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Atlantic Salmon



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A Salmon Treadmill
Photograph by Paul Nicklen

While wild salmon hatch in gravel and spend their first year or more honing their survival skills in streams, farmed salmon are hatched in rows of plastic trays and then spend their freshwater phase swimming around a  tank like this 30-foot-diameter (10-meter-diameter) one in Port Alberni, British Columbia. Lights suspended above the tanks extend daylight hours in fall and spring to keep the fish feeding longer and growing faster. By the time they are transferred to sea pens, they are essentially domesticated fish. "They're not scared of anything," says veteran fish-farm diver Chris Grice of Tofino, British Columbia. He has watched farmed fish swim right into the jaws of their natural enemies: seals and sea lions. "You can pet these fish before they swim away," Grice adds, "just like the family dog."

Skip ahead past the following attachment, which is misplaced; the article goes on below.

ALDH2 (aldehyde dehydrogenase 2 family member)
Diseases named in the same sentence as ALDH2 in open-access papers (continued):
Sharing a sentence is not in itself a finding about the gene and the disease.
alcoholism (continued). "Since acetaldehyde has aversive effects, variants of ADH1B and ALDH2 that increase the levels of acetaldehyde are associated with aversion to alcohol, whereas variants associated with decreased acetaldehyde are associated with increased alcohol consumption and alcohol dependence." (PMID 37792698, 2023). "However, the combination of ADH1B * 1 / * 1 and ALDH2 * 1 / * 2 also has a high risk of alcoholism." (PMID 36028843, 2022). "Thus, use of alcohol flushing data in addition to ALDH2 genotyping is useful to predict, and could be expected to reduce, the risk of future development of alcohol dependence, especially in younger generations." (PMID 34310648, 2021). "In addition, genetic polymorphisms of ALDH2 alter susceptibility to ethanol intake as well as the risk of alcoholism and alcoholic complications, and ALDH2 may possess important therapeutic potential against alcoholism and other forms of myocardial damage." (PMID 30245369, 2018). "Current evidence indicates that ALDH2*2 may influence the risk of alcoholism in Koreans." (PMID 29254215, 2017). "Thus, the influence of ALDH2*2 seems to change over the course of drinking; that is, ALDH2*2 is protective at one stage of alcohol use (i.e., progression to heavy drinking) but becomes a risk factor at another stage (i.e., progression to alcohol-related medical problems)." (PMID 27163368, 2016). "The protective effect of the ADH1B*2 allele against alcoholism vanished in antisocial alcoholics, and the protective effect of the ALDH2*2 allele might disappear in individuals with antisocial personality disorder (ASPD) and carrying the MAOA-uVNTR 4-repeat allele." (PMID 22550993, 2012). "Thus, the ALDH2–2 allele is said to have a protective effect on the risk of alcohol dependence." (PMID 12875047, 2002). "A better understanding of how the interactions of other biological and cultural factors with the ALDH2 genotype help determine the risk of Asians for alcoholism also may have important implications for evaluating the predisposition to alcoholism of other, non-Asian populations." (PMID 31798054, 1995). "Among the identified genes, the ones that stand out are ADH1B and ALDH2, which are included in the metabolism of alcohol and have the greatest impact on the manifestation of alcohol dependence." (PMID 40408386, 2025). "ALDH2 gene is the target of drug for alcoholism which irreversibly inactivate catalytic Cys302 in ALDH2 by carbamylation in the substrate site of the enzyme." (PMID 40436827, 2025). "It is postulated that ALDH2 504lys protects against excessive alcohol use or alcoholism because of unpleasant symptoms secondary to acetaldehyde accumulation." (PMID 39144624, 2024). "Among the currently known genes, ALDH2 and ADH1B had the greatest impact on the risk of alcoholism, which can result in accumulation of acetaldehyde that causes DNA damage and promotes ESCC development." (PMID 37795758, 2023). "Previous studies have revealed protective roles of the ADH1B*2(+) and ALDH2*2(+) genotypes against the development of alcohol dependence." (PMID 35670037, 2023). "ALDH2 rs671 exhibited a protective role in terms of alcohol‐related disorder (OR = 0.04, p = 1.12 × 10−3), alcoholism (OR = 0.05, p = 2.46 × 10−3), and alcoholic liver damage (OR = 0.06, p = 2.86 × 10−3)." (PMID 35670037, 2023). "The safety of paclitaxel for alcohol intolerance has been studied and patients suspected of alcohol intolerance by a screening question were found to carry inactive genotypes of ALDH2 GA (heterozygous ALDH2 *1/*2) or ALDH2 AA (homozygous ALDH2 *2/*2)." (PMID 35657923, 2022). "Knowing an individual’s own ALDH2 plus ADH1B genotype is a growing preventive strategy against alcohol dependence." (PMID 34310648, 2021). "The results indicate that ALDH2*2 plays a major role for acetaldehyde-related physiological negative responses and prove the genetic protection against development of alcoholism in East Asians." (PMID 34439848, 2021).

Photo Fast Facts

Camera: Specialized underwater remote camera
Film Type: Fujichrome 100
Lens: 18mm f/2.8
Speed and F-Stop: 1/60 @ f/16

Weather Conditions: Sunny
Time of Day: Morning
Lighting Techniques: I combined natural light with two Ikelite SS200 strobes for fill flash.
Special Equipment: Remote camera



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